“Run faster! Jump higher!” claimed an ad for PF Flyers.  In the 1950’s PF Flyers were the Holy Grail of footwear.  And we bought into the hype, as if wearing sneakers meant we’d be able to walk across water!

Ads convinced us that we could be play better and athletes like Bob Cousy, the basketball player endorsed them.   We were young and a boost in our confidence was like that “Magic Wedge” inserted in the Posture Foundation insole, it was a bit of a lucky charm.

Tire manufacturers found new uses for vulcanized rubber and literally, changed the way games were played.   Sports that required agility and sure-footedness benefitted from sneakers, and in a best case scenario of innovation gave birth to new businesses– sports medicine, physical therapy and fitness programs, which all owe their success to rubber footwear.

Recently, Nike the sneaker guru announced plans to release a new hi-tech power-lacing sneaker and I sighed at the mediocrity of the design.  Because power-laces sound fine when you’re having difficulty bending down to tie a shoelace, but they’re lame and not a worthy of the PF Flyer legacy.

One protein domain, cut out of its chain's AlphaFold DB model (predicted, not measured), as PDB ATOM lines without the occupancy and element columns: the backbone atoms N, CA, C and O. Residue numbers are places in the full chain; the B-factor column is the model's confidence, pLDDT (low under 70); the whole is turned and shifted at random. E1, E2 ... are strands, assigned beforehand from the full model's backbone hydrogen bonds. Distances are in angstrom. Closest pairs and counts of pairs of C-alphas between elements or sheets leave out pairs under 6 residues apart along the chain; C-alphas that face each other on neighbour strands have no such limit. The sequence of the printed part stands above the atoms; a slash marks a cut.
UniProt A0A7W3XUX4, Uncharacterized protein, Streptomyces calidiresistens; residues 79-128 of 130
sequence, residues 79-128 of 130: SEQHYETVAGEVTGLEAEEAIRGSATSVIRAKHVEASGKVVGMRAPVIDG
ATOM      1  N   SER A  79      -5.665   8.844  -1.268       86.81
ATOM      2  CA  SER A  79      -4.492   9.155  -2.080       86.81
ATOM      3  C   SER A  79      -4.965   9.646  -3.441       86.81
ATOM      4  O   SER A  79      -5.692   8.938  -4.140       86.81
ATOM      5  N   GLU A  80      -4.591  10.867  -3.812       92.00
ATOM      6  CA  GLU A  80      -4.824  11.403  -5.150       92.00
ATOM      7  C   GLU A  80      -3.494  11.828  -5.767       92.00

New smart sneakers should exist.  They should be interactive and efficient; offering counter-balance on uneven platforms and compensation of traction on slippery slopes.  Wearers should be free of worry, and be exposed to minimal chances of twisting an ankle and no fear of a torn ligament.   In a Digital Age, hi-top or lo-top techie sneakers should come standard with GPS, as well as muscle pulsation that tones and data gathering processors, all in real time.

Is my idea worth talking about?   It is, if it generates thought.   Whether it’s a lively discussion of data, innovation or sustainability, who really knows, but we do use the task driven, all motivating, action word a lot — RUNNING.

We sure do a lot of it:  running programs, running Apps and running updates.